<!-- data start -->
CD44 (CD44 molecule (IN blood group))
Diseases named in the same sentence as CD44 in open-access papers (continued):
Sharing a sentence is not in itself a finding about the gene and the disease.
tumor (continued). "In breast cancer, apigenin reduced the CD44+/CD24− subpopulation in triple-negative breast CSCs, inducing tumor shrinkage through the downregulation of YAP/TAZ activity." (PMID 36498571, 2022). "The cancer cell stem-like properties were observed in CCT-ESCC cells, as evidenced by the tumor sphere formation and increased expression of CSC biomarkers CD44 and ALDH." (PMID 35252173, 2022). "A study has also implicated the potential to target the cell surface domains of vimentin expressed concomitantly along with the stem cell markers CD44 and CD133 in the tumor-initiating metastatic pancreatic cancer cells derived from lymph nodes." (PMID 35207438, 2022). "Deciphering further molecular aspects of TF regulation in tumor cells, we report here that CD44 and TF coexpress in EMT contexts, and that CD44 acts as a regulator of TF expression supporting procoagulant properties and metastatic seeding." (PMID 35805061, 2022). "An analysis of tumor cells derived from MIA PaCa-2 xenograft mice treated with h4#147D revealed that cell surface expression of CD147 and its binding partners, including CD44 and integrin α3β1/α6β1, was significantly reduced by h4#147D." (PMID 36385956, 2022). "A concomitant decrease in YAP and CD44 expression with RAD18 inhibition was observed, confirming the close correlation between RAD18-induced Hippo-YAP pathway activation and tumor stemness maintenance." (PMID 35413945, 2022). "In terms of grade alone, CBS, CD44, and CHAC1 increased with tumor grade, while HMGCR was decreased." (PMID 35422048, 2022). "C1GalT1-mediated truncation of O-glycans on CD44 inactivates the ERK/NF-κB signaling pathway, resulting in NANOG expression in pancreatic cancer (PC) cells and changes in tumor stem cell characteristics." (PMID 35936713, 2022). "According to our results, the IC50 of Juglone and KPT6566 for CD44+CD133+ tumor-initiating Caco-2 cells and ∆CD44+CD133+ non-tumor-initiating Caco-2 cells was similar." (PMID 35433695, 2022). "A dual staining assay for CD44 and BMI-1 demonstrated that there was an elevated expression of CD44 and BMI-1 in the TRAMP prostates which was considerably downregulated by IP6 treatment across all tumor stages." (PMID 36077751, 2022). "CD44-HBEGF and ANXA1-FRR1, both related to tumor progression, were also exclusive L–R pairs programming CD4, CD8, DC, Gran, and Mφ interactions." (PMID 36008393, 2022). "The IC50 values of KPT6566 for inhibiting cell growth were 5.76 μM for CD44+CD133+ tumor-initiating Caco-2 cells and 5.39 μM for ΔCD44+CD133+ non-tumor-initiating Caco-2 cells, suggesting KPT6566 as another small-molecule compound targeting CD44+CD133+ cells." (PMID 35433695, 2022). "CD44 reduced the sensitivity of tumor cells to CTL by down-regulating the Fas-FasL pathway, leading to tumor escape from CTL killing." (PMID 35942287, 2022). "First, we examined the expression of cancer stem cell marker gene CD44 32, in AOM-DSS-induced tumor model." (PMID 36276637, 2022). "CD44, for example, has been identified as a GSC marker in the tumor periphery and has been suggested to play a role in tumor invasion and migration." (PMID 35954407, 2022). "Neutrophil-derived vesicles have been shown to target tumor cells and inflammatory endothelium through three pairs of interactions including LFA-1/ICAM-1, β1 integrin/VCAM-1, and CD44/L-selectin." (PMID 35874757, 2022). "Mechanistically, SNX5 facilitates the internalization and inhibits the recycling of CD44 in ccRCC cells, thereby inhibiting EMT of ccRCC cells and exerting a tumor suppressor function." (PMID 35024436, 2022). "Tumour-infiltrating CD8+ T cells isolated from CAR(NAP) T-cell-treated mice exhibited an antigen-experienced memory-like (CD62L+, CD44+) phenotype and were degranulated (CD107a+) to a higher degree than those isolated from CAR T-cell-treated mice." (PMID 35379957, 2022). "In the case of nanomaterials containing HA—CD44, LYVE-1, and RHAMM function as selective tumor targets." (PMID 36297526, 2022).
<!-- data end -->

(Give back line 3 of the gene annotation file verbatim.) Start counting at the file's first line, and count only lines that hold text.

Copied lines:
Sharing a sentence is not in itself a finding about the gene and the disease.